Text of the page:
Functional Chemistry

functionalchemistry1We measure and analyze the structure and function of various bio-related substances involved in the activities of living organisms, control the function of substances, and apply our observations and knowledge to the creation and application of functional substances. We also develop new methods for analytical measurement.

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Laboratory Information

Molecular Structural Chemistry laboratory Biophysical Chemistry laboratory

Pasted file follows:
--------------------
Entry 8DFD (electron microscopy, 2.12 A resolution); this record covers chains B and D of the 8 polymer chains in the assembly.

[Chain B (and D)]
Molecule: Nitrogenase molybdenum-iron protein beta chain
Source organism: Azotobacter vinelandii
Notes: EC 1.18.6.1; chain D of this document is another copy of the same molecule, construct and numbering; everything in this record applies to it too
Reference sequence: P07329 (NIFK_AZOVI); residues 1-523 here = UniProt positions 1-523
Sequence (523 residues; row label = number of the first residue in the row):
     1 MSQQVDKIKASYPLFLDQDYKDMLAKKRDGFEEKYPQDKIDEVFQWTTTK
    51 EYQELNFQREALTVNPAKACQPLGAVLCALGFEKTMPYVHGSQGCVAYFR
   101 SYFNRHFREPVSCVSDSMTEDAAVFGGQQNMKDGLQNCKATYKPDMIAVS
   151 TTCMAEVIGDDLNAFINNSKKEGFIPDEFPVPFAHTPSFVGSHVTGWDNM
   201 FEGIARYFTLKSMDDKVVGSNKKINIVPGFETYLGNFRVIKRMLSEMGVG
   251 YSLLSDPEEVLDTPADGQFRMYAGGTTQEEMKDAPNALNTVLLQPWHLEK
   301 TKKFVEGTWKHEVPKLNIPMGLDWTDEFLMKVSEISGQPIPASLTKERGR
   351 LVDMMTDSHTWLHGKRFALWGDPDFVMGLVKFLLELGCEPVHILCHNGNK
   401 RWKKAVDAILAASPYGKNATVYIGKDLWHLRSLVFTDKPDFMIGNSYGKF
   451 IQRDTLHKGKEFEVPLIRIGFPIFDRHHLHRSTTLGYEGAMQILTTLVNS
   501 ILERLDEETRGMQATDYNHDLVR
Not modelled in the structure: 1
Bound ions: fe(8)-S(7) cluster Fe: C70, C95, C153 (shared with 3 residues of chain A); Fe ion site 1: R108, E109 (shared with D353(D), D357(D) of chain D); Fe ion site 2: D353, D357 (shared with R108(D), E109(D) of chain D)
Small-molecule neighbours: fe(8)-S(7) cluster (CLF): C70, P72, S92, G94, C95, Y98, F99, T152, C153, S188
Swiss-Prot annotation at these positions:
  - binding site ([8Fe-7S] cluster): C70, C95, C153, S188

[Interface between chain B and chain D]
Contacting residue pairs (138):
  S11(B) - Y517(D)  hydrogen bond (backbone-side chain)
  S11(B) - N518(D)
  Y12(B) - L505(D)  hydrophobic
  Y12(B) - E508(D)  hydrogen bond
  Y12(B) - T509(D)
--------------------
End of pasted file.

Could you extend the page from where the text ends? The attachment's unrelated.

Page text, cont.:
We have a strong focus on using physicochemical methods to interpret biological chemical reactions from a structural chemistry perspective. Our research themes are: kinetic analysis of oxidation-reduction behavior and antioxidant reactions of biological molecules (peptides, nucleic acid-derived radicals, reactive oxygen radicals, vitamins, anticancer agents), and precise structural determination and functional analysis of biological molecules (nucleic acid, proteins, peptides, naturally biologically active substances). The research methodology consists of chemically synthesizing or extracting biological molecules from natural organisms, and then measuring them using magnetic resonance (ESR, NMR) and other spectroscopic or electrochemical measurement techniques to clarify the correlation between structure and function. We then use a combination of molecular force field, orbit and dynamics calculations to theoretically investigate the structure-activity correlation. Our primary focus is on optics and living organisms. Our research emphasizes bioluminescence molecular mechanisms, the molecular function of luminescent enzymes and fluorescent proteins, optical signal transduction of intracellular information and bioimaging, search and construction of new luminescence-related proteins, determination of the spatial structure of proteins involved in infections, and structural and biological analysis of the functional spatial structural correlations of a wide variety of proteins. Specific research themes are: